Introductory Blog – Hanna Schmueck

I am very honoured to have received the Geoffrey Leech Outstanding MA Student Award for my MA in Language and Linguistics. This award traditionally goes to the MA student with the highest overall average.

I started my postgraduate journey in September 2019 after finishing my undergraduate degree at the University of Bamberg (Germany) in 2018 and working as a freelance translator and teacher for a year. I’ve always had an interest in the way language influences us both as individuals and as a society and have carried with me a fascination for experimentation and statistics. I first discovered corpus linguistics in the second year of my undergraduate degree, it soon after cemented itself as my primary research interest. I chose a corpus-based project for my undergraduate dissertation on pronouns in the English-lexifier lingua franca Bislama. From here I realised that much of the relevant methodological literature had been published by Lancaster academics – which cemented my decision to apply at Lancaster despite having to move abroad and face a number of Brexit-related administrative hurdles.

When I finally came to Lancaster for my MA, I felt welcome in the department from day one and I had the chance to attend/audit a wide variety of modules such as Cognitive Linguistics, Experimental Approaches to Language and Cognition, Forensic Linguistics, Stylistics, and Corpus Linguistics. The freedom of choice that Lancaster MA students in Language and Linguistics are given was another major motivation for studying at Lancaster and the flexible approach really benefited my personal learning experience. Another important element of my academic learning experience was being able to attend research groups – such as the Trinity group and UCREL talks –which focus on a wide variety of topics and allow you to come into contact with people that have all kinds of specialisms while getting the opportunity to develop your own research interests further.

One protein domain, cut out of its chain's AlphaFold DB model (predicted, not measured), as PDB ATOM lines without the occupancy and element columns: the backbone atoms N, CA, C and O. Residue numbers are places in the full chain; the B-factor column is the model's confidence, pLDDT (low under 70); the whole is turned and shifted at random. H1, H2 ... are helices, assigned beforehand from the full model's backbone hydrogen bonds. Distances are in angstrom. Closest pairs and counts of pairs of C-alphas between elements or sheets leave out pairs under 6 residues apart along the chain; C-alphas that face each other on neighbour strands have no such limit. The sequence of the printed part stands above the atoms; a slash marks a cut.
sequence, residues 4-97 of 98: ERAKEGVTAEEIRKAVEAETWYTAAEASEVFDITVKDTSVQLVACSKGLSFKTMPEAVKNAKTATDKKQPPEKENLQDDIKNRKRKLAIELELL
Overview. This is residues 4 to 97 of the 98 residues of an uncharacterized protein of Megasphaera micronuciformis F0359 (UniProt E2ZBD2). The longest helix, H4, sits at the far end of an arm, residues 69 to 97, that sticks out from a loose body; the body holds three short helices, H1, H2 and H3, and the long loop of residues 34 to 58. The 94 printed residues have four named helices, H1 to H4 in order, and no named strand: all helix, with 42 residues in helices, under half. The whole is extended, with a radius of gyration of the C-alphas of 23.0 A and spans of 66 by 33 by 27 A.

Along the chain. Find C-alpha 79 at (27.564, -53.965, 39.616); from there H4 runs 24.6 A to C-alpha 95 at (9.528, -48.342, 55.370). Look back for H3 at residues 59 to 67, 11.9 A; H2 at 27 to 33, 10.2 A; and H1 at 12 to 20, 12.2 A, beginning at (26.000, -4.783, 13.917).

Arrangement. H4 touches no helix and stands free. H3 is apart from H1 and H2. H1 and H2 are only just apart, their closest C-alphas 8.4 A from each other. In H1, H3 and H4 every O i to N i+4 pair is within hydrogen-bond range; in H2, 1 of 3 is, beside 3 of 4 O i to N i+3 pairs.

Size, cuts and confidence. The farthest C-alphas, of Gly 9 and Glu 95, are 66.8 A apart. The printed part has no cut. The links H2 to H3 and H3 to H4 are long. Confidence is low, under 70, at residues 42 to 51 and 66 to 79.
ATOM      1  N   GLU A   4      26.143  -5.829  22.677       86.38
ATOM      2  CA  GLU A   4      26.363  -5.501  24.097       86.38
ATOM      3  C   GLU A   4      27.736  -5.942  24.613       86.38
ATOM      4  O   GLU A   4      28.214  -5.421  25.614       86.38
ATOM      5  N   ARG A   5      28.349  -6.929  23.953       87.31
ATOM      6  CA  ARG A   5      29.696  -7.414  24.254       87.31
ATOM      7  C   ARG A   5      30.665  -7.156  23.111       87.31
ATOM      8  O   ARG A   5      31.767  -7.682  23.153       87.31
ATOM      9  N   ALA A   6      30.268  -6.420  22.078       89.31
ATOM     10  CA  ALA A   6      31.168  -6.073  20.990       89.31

I had, like all of us, not foreseen that my MA would move online in spring and all the challenges COVID-19 would bring about, but after the first phase of getting used to the situation I tried my best to see this as an opportunity to focus on my MA thesis titled “More than the sum of its parts: Collocation networks in the written section of the BNC2014 Baby+”. The aim of this thesis was to explore corpus-wide collocation networks and their structural and graph-theoretical properties using the BNC2014 Baby+ as the underlying dataset. I developed a method to create and display large MI2-score based weighted networks in order to analyse meta-level collocational patterns that emerge and performed a graph-theoretical analysis on them. The results obtained from this pilot study suggested that there is an underlying structure that all sections in the BNC2014 Baby+ share and the structure of the generated networks resembles other networks from a wide variety of phenomena such as power grids, social networks, and networks of brain neurons. The findings indicated that there are, however, text-type specific differences in terms of how connected different topic areas are and that certain words serve as hubs connecting topics with one another. The network displayed below is an example taken from the BNC Baby+ academic books section with a filter applied to only show the node “award”, its direct neighbours and their weighted interrelations.

I am very grateful for having had the opportunity to learn from and exchange ideas with so many amazing academics in the department over the course of my MA and I’m very excited to carry on researching collocation networks for my PhD here at Lancaster.

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